will return “01/12/1999”, and
@datestr(730088,"Month dd, yyyy")
will return “December 1, 1999”, and
@datestr(730088,"w")
will produce the string “3”, representing the weekday number for December 1, 1999. See “Date Numbers” and “Date Formats” for additional details.
Translating Ordinary Numbers into Date Numbers
While date information is most commonly held in the form of date strings or date numbers, one will occasionally encounter data in which a date is encoded as a (non-EViews format) numeric value or values. For example, the first quarter of 1991 may be given the numeric representation of 1991.1, or the date “August 15, 2001” may be held in the single number 8152001, or in three numeric values 8, 15, and 2001.
The @makedate function is used to translate ordinary numbers into date numbers. It is similar to @dateval but is designed for cases in which your dates are encoded in one or more numeric values instead of date strings:
@makedate(arg1[, arg2[,arg3]], fmt): takes the numeric values given by the arguments arg1, and optionally, arg2, etc. and returns a date number using the required format string, fmt. Only a subset of all date formats are supported by @makedate.
If more than one argument is provided, the arguments must be listed from the lowest frequency to the highest, with the first field representing either the year or the hour.
The simplest form of @makedate involves converting a single number into a date or a time. The following are the supported formats for converting a single number into a date value:
“yy” or “yyyy”: two or four-digit years.
“yys” or “yyyys”: year*10 + half-year.
“yy.s” or “yyyy.s”: year + half-year/10.
“yyq” or “yyyyq”: year*10 + quarter.
“yy.q” or “yyyy.q”: year + quarter/10.
“yymm” or “yyyymm”: year*10 + month.
“yy.mm” or “yyyy.mm”: year + month/10.
“yyddd” or “yyyyddd”: year*1000 + day in year.
“yy.ddd” or “yyyy.ddd”: year + day in year/1000.
“yymmdd” or “yyyymmdd”: year*10000 + month*100 + day in month.
“mmddyy”: month*10000 + day in month*100 + two-digit year.
“mmddyyyy”: month*100000 + day in month*10000 + four-digit year.
“ddmmyy”: day in month*10000 + month*100 + two-digit year.
“ddmmyyyy”: day in month*1000000 + month*10000 + four-digit year.
The following formats are supported for converting a single number into intraday values:
“hh”: hour in day (in 24 hour units)
“hhmi”: hour*100 + minute.
“hhmiss”: hour*10000 + minute*100 + seconds.
Note that the @makedate format strings are not case sensitive, since the function requires that all non-leading fields must have leading zeros where appropriate. For example, when using the format “YYYYMMDD”, the date March 1, 1992 must be encoded as 19920301, and not 199231, 1992031, or 1992301.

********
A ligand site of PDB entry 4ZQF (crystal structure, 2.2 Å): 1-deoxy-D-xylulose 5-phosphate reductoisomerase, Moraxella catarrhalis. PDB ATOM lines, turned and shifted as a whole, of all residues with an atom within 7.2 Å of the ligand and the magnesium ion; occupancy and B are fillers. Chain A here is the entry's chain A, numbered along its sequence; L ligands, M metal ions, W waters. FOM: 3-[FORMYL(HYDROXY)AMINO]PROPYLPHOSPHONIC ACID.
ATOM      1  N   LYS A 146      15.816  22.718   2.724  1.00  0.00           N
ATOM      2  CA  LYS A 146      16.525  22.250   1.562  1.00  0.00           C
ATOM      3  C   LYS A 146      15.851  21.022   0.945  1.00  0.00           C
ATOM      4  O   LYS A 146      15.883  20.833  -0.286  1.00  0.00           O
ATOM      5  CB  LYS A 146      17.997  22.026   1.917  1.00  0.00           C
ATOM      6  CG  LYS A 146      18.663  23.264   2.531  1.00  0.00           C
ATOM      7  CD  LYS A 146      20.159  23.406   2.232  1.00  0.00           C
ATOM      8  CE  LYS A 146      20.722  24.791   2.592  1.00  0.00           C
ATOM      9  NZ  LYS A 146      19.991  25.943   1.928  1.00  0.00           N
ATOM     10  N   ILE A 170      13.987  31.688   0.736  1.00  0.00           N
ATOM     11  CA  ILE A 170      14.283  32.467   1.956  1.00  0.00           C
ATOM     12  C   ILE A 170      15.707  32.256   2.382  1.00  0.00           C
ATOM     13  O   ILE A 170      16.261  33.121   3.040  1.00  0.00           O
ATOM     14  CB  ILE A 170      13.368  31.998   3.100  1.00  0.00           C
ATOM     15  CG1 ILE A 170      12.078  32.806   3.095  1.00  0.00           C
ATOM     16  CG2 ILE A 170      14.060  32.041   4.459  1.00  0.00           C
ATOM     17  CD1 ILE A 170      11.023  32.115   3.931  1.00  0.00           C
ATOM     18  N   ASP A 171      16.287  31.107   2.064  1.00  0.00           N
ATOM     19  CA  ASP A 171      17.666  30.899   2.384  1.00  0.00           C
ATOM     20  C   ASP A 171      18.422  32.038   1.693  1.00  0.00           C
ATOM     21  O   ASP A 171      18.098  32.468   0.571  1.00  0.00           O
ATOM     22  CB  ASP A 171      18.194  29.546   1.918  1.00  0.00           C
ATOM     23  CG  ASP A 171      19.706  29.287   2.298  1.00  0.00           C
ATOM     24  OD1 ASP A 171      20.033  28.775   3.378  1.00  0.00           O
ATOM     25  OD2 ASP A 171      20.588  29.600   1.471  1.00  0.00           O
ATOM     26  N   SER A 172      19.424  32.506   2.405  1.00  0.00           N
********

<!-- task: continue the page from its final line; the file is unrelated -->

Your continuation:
Let us consider some specific examples of @makedate conversion of a single number. You may convert a numeric value for the year into a date number using a format string to describe the year. The expressions:
@makedate(1999, "yyyy")
@makedate(99, "yy")
both return the date number 729754.0 corresponding to 12 midnight on January 1, 1999. Similarly, you may convert a numeric value into the number of hours in a day using expressions of the form,
@makedate(12, "hh")
Here, EViews will return the date value 0.5 corresponding to 12 noon on January 1, A.D. 1. While this particular date value is not intrinsically of interest, it may be combined with other date values to obtain the value for a specific hour in a particular day. For example using date arithmetic, we may add the 0.5 to the 729754.0 value (12 midnight, January 1, 1999) obtained above, yielding the date value for 12 noon on January 1, 1999. We consider these sorts of operations in greater detail in “Manipulating Date Numbers”.
If your number contains “packed” date information, you may interpret the various components using @makedate with an appropriate format string. For example,
@makedate(199003, "yyyymm")
@makedate(1990.3, "yyyy.mm")
@makedate(1031990, "ddmmyyyy")
@makedate(30190, "mmddyy")
all return the value 726526.0, representing March 1, 1990.
Cases where @makedate is used to convert more than one argument into a date or time are more limited and slightly more complex. The arguments must be listed from the lowest frequency to the highest, with the first field representing either the year or the hour, and the remaining fields representing sub-periods. The valid date format strings for the multiple argument @makedate are a subset of the date format strings, with components applied sequentially to the numeric arguments: